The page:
Except it never works. All it does is devalue the money that you have, and artificially inflate the prices of hard assets you own.
Chump reporters yesterday parroted the, “Dow Jones Industrial Average was up on the news yesterday by 90 points.”, without thinking about why. The reality is the Fed is out of bullets and yesterday’s announcement will do nothing to stimulate the economy. If you haven’t been watching, Japan has engaged in continuous quantitative easing since the 1990's. They call it the lost decade over there but it’s more like the lost economy.
In a quantitative ease, the Fed buys US Treasury Debt of different expirations and injects actual cash into the economy. Banks that hold the treasuries sell them to the Fed, and receive the cash. Ideally, the banks will turn and lend that money out to businesses at a low interest rate.
The problem with the strategy is there is no economic growth in the broad economy. The Fed is fighting massive headwinds out of its control. China is in trouble and we all know about the European situation. So businesses don’t demand the cash from the banks, and the banks simply reinvest the cash in the US Treasury market. There is no velocity of money turning over through the economy.
But here are some real world effects when the Fed announces a policy like this. Some markets ignore supply and demand fundamentals because of the devalued dollar. For example, prior to the announcement the December Lean Hog contract ($HE_F) was trading around 71.05. It was trending lower on the day, and that makes sense because farmers are responding to the drought by culling hog herds and sending a lot of them to market for slaughter. But the end of the day, the hogs rallied 100 points. Pure QE effect.
Another market people like to look at is gold. ($GLD, $GC_F). Yesterday post announcement gold rallied hard. Over 45,000 futures traded at CME. ($CME). The stock market had huge volume yesterday after being lethargic for most of the month. E-mini S&P futures ($SPY, $ES_F) traded over 2M contracts. That’s $100 billion in notional value.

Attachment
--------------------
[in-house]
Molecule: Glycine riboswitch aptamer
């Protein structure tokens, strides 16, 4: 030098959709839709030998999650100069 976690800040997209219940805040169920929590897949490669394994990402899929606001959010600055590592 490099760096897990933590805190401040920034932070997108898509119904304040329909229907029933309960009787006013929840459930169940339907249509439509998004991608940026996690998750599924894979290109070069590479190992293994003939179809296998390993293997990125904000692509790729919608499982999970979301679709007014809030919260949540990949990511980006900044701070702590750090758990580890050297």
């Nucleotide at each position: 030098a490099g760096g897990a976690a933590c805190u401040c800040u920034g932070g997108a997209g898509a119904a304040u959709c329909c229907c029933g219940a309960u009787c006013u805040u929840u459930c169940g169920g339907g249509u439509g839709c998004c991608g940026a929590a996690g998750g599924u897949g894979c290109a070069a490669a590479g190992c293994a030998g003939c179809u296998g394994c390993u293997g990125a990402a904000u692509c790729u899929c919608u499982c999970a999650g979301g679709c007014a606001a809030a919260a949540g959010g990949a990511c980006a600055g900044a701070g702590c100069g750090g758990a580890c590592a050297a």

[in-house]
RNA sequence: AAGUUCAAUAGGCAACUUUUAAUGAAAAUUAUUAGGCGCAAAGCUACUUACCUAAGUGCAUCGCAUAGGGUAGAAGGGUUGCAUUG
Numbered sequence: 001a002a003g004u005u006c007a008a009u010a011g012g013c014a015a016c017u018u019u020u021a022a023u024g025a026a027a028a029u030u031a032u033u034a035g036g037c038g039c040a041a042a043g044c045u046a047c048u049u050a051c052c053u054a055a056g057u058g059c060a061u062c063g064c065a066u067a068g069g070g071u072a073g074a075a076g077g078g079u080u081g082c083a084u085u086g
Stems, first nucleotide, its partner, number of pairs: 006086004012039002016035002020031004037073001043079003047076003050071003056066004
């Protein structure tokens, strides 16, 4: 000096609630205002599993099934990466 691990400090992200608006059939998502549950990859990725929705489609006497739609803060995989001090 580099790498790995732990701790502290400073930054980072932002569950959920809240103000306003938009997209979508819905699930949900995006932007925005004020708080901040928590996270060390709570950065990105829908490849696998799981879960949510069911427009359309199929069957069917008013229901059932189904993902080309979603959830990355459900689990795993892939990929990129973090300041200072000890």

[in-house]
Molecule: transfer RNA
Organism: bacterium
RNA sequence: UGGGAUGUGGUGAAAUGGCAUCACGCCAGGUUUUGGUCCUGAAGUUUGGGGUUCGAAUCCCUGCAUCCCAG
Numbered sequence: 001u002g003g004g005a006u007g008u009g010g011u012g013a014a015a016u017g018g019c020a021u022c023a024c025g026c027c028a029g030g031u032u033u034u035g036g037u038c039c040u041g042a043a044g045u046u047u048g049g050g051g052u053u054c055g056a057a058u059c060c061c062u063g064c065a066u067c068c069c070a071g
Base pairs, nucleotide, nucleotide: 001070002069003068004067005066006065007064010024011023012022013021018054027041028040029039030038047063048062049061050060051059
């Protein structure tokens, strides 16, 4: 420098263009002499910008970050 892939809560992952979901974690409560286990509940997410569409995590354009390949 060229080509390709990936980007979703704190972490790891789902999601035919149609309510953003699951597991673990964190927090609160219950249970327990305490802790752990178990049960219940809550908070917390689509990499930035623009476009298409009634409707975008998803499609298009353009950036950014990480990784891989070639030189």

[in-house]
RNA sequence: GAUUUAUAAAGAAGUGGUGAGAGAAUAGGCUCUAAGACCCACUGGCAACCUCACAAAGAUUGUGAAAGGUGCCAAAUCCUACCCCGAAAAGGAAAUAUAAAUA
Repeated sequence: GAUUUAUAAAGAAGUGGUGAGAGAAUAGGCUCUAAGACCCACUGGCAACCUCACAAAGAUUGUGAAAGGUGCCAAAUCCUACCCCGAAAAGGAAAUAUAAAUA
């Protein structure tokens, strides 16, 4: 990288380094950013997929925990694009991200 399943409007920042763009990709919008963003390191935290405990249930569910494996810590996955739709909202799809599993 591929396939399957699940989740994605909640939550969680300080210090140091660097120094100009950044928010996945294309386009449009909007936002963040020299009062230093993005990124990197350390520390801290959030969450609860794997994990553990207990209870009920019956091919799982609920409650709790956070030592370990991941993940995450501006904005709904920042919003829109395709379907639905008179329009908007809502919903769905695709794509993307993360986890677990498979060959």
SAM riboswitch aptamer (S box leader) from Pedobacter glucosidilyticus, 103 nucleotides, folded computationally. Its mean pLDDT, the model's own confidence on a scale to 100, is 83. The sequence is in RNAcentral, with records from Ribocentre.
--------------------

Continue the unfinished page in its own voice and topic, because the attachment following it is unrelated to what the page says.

Quantitative ease will do nothing to help anyone in the US without a job. No business is going to hire because the Fed is buying back debt and creating excess cash. Without real prospects for growth, business doesn’t have an incentive to expand.
Bernanke is quoted as saying that “the benefits of QE outweigh the costs”. He is wrong. He also made the observation that there hasn’t been any inflation caused because of previous QE’s. He is right about that. The reason there is no inflation in the US economy today after all the monetary stimulus the Fed has engaged in over the past three years is that there is no economic growth. GDP is flatlining. If we had real growth, we’d have inflation because the velocity of money would flow through the economy.
There is no benefit to quantitative ease except you feel richer than you really are. When looking at the costs, the Fed also needs to total up all the damage that it has wreaked on retirees that are living on a fixed income. Most of them have investments tied to an interest rate instrument and have been devastated by Fed action over the past several years. The other people that are hurt are savers. People sitting on cash in checking and savings accounts. Their cash suddenly got worth less than it was yesterday.
The Fed is out of bullets. The only thing that can stimulate this economy is a change in fiscal policy. A fiscal policy change, can cause a change in economic equations businesses use to calculate the difference between expanding and doing nothing. Obama and his administration have regulated business to such a high extent, they choose not to grow. Many choose to go out of business instead of bearing the brunt of higher regulation.
25 Million unemployed is a tragedy. It’s a tragedy because back in 2009 if we had engaged in the correct fiscal policy we wouldn’t have that many unemployed today. It’s a tragedy because instead of using the right fiscal tools to correct economic problems, the government used the wrong tools and blew the deficit out of proportion to GDP growth.
The last three years we have used Sesame Street economics to solve some very tough problems and everything has been an abject failure. That is a crying shame.